PITTSBURGH — In the safe, supportive confines of Madison Square Garden, where fans in red, white and blue jerseys romp and rollick in support of their favorite hockey team, the Rangers looked decent, even formidable at times, in their first two N.H.L. playoff games.
In Pittsburgh, where the atmosphere was decidedly more heated, hostile and loud, they looked like something else, something that prompted Gerard Gallant, their coach, to hurl one of the most offensive four-letter words in hockey toward his players.
“We were soft all over the ice,” Gallant said.
Gallant went on to use the term “soft” four more times in a two-and-a-half minute interview after the Pittsburgh Penguins’ 7-2 win over the Rangers in a baffling — for New York — Game 4 of their first-round playoff matchup.
“We were not committed to playing the right way,” Gallant said. “We played the right way in New York. There was no reason we couldn’t play the right way tonight.”
As the series returns to Madison Square Garden for Game 5 on Wednesday with the Rangers’ season on the verge of ending, it is incumbent on Gallant and the veteran players the coach trusts so much, to correct whatever caused the lifeless effort on Monday.
Perhaps playing at home will solve the problem, but if the Rangers need to be at home to win, then they are in even bigger trouble.
The Penguins are led, not surprisingly, by their superstar captain and three-time Stanley Cup champion Sidney Crosby. He has played brilliantly, with two goals and seven assists in the series, as the Penguins have rallied behind Louis Domingue, their third-string goalie. They need to win only one of the next three games to advance to the second round of the playoffs for the first time since 2018.
Or the Rangers can heed Gallant’s pointed criticism and play the right way, once again. That would mean rediscovering the form they displayed in the first two games of this series, or over the final two months of the regular season.
But in Game 4, the Rangers looked alarmingly listless, reverting to some of the sloppy play that characterized the early part of the season. Back then, the only thing covering up for their defensive miscues was the brilliant play of Igor Shesterkin.
That is no longer a premise upon which the Rangers can rely.
Shesterkin may be the front-runner for the Vezina trophy for the league’s best goalie in the regular season, recording a 2.07 goals against average and .935 save percentage, both tops among goalies with more than 10 starts. But in the two playoff games in Pittsburgh — the first playoff games of his career in front of hostile fans — he allowed 10 goals on 45 shots over three periods.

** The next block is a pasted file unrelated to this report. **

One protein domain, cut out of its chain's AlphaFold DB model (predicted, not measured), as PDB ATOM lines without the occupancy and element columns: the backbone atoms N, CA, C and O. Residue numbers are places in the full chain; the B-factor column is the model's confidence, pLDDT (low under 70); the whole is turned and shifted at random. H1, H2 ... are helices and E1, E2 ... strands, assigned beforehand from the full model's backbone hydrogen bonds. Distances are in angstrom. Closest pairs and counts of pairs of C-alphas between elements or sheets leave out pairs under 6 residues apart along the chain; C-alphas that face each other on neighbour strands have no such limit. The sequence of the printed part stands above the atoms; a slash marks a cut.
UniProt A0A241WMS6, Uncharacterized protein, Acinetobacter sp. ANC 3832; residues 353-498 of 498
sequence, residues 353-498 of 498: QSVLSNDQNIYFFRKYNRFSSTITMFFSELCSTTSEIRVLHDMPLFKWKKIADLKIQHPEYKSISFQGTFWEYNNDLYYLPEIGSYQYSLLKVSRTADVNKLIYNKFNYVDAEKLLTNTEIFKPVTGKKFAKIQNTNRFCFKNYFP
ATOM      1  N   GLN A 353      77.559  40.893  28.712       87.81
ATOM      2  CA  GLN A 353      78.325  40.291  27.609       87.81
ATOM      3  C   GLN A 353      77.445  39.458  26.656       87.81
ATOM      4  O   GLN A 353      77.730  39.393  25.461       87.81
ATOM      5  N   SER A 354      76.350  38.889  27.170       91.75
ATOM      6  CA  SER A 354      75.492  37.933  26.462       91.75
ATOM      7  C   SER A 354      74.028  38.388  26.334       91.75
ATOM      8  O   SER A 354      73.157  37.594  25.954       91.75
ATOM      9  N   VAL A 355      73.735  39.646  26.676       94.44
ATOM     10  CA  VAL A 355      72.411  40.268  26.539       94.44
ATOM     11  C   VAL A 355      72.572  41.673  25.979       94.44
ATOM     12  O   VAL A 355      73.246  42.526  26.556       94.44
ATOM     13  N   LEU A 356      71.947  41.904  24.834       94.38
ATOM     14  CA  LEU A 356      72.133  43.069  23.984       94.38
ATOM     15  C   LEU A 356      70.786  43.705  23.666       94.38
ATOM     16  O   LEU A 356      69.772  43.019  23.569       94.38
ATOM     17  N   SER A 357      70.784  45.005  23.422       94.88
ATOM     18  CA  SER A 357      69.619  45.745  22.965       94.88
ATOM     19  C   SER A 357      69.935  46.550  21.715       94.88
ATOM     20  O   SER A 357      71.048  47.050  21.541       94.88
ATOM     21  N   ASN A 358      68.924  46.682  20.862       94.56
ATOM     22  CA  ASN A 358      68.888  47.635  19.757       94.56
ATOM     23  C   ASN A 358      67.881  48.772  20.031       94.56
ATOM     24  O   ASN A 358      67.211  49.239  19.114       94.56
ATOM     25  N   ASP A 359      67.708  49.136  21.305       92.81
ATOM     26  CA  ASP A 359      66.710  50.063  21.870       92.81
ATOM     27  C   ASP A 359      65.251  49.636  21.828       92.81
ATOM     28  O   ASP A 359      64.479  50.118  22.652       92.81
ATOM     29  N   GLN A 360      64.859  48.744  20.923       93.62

The Pittsburgh fans rode him hard in both games, taunting him with chants of “Eeee-gor. Eeee-gor.”
Shesterkin is not the direct cause of the Rangers’ sudden decline, but he has not been nearly as dominant as he was in the regular season, and has been unable to bail his teammates out, as he did so often for months.
Gallant pulled Shesterkin from both losses in Pittsburgh, which does not give Rangers fans a comforting feeling as they look ahead. The backup, Alexandar Georgiev, played the same number of periods (three) as Shesterkin in the two games in Pittsburgh and allowed only two goals on 31 shots.
But Gallant eliminated the possibility of a goalie controversy by declaring that Shesterkin would be back in the crease on Wednesday. His defense for that decision required only five words.
“Best goalie in the league,” Gallant said.
He also emphasized that three of the goals on Monday were tipped in, relieving some of the blame from Shesterkin. But no matter how many pucks are tipped into the net, or how often goalies are screened and unable to see the incoming shot, they detest being scored upon, often taking it personally, and Shesterkin seemed rattled.
After the Penguins’ sixth goal, a redirected shot that Jeff Carter deflected down between the pads, Shesterkin skated out of the goal mouth to his left in frustration, his head tilted back as if he were rolling his eyes skyward over the onslaught. It was the fifth goal he had allowed in the period.
Even as he sat on the bench for the third period, the Pittsburgh fans did not relent, mercilessly chanting, “We want Igor.”
The Penguins, of course, played a role in stripping away Shesterkin’s veil of near invincibility. With Crosby and the rest of the Penguins skating hard toward the net at every opportunity, pushing sticks and bodies in Shesterkin’s way and then firing pucks into the fray, the Penguins have made life difficult for the 26-year-old goalie.
“We are competing hard at the net front,” said Crosby, who scored once, assisted twice in Game 4 and at times has skated circles around Rangers defenders.
Mike Sullivan, the Penguins coach, noted that every team hopes to get players and pucks toward the opposing goal, and said it was a particular point of emphasis for his team, too.
“It’s an important aspect of trying to score goals in today’s N.H.L.,” Sullivan said. “The goalies are too good and we are playing against one of the best.”
There will be no change in strategy for the Penguins in Game 5. It will be up to the Rangers to clear out in front of their own goal and provide a stern commitment in front of Shesterkin.
Jacob Trouba, the Rangers defenseman, said the fault in Game 4 was on the skaters, not the goalie, and he insisted the team would do much better on Wednesday, at home.
“We feel that we are ready to play, and we feel we can play with that team,” he said. “Like I said, we’re going to come to Game 5 and be ready to play and win that game.”